The skies over Prince William Sound and the Gulf of Alaska cleared a bit Tuesday, not much, but enough for observers to find out how the previous day's storms tossed about the largest crude oil spill in U.S. history.
What they found seemed encouraging.
Aerial observers saw less sheen around the islands on the west of the Sound, although splotches of oil were noticed around Perry Island and Esther Island. According to the National Oceanic and Atmospheric Administration, booms were being set out to protect the Lake Bay salmon hatchery there.
In the Gulf of Alaska, where the crude was escaping the Sound, the leading edge of the spill had retreated some 30 miles, leaving more than 90 miles of ocean between the oil and Kodiak.
NOAA spokesman Hal Alabaster said observers think the previous night's high winds broke up much of the oil that was pointing directly toward Kodiak, meaning nature was succeeding where men and technology have failed.
But those same winds have also apparently blown at least some oil sheen up and around the tip of the Kenai Peninsula, just below English Bay. Whether oil had touched the rocky shores there, no one could tell for sure from flyovers Tuesday.
But between the drizzle and the breaking clouds Tuesday, the situation seemed not as out of control as the day before.
"Monday night, the heavy winds from the north blew a lot of oil out of Sawmill Bay," said Jim Hayden, state Department of Environmental Conservation oil spill coordinator. "Main Bay, Esther Bay and Eshamy Bay are all still free of oil."
Southeast winds were still in the forecast for the Sound and the Gulf for Tuesday night, which would blow oil back toward the fish hatcheries and the Kenai Fjords National Park. But those winds were predicted to be only about 10 to 15 mph, less threatening than the gales that blew Monday.
Despite the efficiency of the seas and the winds, men and women kept up their efforts to be useful Tuesday. The state ferry Aurora, with 90 hands on board, searched for oiled waters to clean up, but found little at Herring Bay, on Knight Island. The crew continued its search around the island, then planned to go to Sawmill Bay.
Exxon, the company that dumped the more than 10 million gallons of North Slope crude in the first place, got permission to test dispersants in the Gulf, too. But lowlying clouds prevented them from even trying a test.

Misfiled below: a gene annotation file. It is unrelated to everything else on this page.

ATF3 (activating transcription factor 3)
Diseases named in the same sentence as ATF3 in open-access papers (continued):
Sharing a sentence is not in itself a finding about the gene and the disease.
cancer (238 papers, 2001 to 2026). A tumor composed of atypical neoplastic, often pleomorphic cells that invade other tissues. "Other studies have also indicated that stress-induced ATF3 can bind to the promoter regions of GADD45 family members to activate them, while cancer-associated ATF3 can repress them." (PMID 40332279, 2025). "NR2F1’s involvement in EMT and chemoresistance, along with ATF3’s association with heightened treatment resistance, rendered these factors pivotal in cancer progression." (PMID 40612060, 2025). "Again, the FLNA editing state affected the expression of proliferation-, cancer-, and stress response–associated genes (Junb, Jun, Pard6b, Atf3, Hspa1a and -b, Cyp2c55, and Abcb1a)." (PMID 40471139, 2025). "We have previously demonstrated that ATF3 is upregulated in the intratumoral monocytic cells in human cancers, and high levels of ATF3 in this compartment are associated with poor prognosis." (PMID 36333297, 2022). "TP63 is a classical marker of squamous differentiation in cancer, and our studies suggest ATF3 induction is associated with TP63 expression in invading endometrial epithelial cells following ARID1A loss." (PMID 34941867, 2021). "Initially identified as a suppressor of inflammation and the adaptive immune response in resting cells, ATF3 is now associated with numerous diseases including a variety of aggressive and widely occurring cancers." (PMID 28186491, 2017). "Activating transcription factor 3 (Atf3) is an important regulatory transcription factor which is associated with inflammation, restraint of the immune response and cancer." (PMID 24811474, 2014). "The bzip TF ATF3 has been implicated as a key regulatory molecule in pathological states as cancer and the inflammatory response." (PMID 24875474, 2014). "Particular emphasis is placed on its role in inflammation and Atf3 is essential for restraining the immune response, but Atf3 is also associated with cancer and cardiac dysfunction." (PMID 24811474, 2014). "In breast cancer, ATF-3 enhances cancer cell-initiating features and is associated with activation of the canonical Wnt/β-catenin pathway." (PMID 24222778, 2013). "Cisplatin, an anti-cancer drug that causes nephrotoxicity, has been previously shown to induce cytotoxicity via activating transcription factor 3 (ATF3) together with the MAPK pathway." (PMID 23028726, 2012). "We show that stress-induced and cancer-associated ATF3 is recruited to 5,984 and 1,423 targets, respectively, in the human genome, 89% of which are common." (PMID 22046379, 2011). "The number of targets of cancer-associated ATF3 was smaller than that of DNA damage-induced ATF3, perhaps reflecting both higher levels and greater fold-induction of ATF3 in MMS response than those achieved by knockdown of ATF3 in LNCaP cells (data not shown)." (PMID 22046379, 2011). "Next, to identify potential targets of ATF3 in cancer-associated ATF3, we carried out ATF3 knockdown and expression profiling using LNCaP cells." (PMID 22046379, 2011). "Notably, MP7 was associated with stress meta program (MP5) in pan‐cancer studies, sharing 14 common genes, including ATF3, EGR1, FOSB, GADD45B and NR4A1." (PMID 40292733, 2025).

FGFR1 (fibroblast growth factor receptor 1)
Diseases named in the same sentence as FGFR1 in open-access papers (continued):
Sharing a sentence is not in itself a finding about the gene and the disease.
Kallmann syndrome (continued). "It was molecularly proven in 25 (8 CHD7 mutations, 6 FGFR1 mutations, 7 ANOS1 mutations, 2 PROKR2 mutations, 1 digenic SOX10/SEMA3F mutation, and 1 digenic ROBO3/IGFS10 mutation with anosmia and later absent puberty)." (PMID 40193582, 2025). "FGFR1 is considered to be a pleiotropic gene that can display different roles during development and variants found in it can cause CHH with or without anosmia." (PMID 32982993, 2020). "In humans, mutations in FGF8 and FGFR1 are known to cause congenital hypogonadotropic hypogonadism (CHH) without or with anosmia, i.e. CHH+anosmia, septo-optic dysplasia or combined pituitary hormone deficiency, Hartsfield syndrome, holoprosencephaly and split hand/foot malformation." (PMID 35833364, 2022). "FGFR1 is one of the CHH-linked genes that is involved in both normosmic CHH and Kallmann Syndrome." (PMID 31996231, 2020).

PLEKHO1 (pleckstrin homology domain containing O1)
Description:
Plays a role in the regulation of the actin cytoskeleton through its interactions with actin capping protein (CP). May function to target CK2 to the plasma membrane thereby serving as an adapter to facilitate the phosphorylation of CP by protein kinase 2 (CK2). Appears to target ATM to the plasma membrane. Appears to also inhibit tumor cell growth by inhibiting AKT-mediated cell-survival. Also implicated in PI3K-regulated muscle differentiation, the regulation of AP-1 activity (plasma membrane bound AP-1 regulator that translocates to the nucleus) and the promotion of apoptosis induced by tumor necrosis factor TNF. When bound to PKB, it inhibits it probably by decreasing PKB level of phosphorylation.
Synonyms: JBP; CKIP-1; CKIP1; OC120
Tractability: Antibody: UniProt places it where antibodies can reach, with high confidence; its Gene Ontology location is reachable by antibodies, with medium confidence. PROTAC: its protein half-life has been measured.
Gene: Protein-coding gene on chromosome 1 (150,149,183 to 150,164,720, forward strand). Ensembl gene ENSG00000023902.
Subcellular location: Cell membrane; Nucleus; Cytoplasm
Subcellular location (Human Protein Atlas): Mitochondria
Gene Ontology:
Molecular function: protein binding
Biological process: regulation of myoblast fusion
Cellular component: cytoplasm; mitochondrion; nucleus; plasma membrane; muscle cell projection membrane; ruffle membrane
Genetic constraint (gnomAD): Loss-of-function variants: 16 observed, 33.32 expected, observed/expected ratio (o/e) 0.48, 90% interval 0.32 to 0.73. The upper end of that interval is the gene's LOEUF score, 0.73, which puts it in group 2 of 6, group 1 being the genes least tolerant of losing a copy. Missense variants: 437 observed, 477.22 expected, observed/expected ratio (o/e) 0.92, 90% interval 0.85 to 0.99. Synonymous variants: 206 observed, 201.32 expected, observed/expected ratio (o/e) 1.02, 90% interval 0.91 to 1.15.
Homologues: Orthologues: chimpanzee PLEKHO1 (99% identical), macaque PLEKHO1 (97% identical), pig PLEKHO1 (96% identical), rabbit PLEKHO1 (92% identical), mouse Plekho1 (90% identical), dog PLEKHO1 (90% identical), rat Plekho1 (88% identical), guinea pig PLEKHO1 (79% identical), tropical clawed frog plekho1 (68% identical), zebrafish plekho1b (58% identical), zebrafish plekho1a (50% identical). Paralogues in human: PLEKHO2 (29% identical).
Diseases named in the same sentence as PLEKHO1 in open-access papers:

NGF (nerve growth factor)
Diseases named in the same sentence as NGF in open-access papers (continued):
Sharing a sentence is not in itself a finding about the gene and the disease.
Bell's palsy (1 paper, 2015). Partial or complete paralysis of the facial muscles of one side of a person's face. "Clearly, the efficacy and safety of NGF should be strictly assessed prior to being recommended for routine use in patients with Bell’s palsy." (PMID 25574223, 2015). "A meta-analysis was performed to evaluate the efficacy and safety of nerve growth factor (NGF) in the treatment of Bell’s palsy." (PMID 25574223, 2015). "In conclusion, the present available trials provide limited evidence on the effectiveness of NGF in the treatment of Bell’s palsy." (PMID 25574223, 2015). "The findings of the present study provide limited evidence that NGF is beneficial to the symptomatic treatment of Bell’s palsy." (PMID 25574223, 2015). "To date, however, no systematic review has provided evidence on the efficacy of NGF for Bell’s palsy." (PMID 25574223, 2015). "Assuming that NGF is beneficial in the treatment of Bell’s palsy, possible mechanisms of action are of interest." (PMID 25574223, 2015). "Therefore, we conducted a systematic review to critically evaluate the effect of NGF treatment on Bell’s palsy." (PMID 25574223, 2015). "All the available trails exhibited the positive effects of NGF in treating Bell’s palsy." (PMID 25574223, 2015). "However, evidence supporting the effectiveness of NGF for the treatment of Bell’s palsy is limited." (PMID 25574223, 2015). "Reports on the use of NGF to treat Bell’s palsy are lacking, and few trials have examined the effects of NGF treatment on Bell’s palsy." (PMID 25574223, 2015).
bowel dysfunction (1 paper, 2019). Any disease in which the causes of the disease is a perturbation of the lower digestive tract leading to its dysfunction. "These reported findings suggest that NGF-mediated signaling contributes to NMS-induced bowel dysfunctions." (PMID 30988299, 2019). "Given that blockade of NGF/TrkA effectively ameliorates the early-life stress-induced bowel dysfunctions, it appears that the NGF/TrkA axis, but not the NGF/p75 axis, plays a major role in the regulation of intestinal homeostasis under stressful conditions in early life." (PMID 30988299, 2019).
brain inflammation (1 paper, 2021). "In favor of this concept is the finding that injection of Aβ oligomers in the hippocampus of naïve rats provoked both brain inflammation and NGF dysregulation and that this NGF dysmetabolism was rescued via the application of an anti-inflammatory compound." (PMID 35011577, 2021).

Most experts doubted dispersants would yield good results anyway. In addition, veterinarians who have been caring for the few sea otters alive at the rescue center also had doubts about the usefulness of trying chemicals, considering the irritating effects they could have on the eyes and nostrils of other sea mammals.
The Coast Guard has seven cutters and four helicopters in the Sound, Resurrection Bay and around Kodiak, helping fishermen set oil boom, monitoring aircraft radio traffic, surveying oiled shoreline. A Coast Guard jet is tracking the oil with radar.
Other military aircraft brought more than 11 tons of cleanup equipment to Valdez Monday. Still more cargo planes were expected at Elmendorf Air Force Base Tuesday with another 67 tons of equipment.
And so far, officials estimate they've picked up about 756,000 gallons of oil, about 71|2 percent of what was spilled when the Exxon tanker Valdez ran aground on wellcharted Bligh Reef just after midnight on March 24.
At least people kept busy. Some counted animals: 53 live otters, 196 dead ones; 131 live birds, 1,325 dead ones.
Other people raised more protests. Tuesday afternoon, Jay Hair, zoologist and president of the National Wildlife Federation, called for congressional hearings, a multibilliondollar trust fund for the Sound and its residents, funded by Exxon, and a visit by President George Bush.
"This is America's worst ecological and economic tragedy," Hair said. "If the president came here, he would see why it's not prudent to develop ANWR (the Arctic National Wildlife Refuge), Bristol Bay or other environmentally sensitive areas."
Still more came to Valdez for scientific study. Two of them, James Payne and G. Daniel McNabb Jr., want to look at what happens when micronsize droplets of oil adhere to the floating sediments already present in the waters of the Sound. Both men have been studying just such interactions for a decade in the waters near Seldovia. Their work suggests that oil in the Sound, reduced to droplets by the hammering of natural wave action, will cling to natural sediment and be carried out into the Gulf even faster than previously hoped, Payne said.
In other words, nearly everyone has something to do here in the wake of the oil spill. Everyone but Floyd and Jeanne Hill.
The Hills live on Perry Island, in a little cove on the south shore where, for the past three years, they've been cultivating an oyster bed 300,000 oysters, they say.
Saturday, their cove was covered by a metallic, iridescent sheen. They boated to Valdez to tell state environmental officials and Exxon. Tuesday, they were still waiting to see if anyone was going to pick up the oil, to find out if the oil had since moved or if they could get a job themselves in the cleanup effort.
Tuesday, they were still waiting, in their seiner Silver Surfer, tied at the city dock.
"You know, other boats have been sitting out on the water for days with no instructions, not knowing what they're supposed to do," said Floyd Hill, a grizzled man with an angel hair beard. "I listen to 'em on the radio. These guys have been hired, but they aren't doing anything. And I can't get work."
The Hills' oysters were supposed to be grown enough for market this fall. The morsels have been maturing for that long, 3 feet beneath the water's surface in special cages. But since the oil spill, the plankton the oysters feed on has been poisoned.
"I would guess that if you eat poisonous plankton, you'd die," Hill said, shaking his head. "I guess we'll find out this fall, huh?"
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